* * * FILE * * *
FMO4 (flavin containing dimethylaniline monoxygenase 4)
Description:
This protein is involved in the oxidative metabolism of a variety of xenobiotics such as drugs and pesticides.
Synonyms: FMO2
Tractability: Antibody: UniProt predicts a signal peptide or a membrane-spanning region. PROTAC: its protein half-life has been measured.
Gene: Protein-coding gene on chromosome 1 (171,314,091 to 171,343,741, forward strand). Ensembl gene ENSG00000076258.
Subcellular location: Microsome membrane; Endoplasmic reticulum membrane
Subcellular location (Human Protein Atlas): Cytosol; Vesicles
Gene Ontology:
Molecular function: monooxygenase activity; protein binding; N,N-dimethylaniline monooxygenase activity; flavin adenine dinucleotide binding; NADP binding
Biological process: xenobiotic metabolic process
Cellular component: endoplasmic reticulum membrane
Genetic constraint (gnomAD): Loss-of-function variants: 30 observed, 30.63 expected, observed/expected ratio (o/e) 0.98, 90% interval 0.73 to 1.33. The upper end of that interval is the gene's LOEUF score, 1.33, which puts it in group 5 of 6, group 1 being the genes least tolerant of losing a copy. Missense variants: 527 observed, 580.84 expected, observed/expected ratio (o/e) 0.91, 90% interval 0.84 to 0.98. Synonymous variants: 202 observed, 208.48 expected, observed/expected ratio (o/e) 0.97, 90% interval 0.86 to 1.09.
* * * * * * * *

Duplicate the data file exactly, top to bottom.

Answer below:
FMO4 (flavin containing dimethylaniline monoxygenase 4)
Description:
This protein is involved in the oxidative metabolism of a variety of xenobiotics such as drugs and pesticides.
Synonyms: FMO2
Tractability: Antibody: UniProt predicts a signal peptide or a membrane-spanning region. PROTAC: its protein half-life has been measured.
Gene: Protein-coding gene on chromosome 1 (171,314,091 to 171,343,741, forward strand). Ensembl gene ENSG00000076258.
Subcellular location: Microsome membrane; Endoplasmic reticulum membrane
Subcellular location (Human Protein Atlas): Cytosol; Vesicles
Gene Ontology:
Molecular function: monooxygenase activity; protein binding; N,N-dimethylaniline monooxygenase activity; flavin adenine dinucleotide binding; NADP binding
Biological process: xenobiotic metabolic process
Cellular component: endoplasmic reticulum membrane
Genetic constraint (gnomAD): Loss-of-function variants: 30 observed, 30.63 expected, observed/expected ratio (o/e) 0.98, 90% interval 0.73 to 1.33. The upper end of that interval is the gene's LOEUF score, 1.33, which puts it in group 5 of 6, group 1 being the genes least tolerant of losing a copy. Missense variants: 527 observed, 580.84 expected, observed/expected ratio (o/e) 0.91, 90% interval 0.84 to 0.98. Synonymous variants: 202 observed, 208.48 expected, observed/expected ratio (o/e) 0.97, 90% interval 0.86 to 1.09.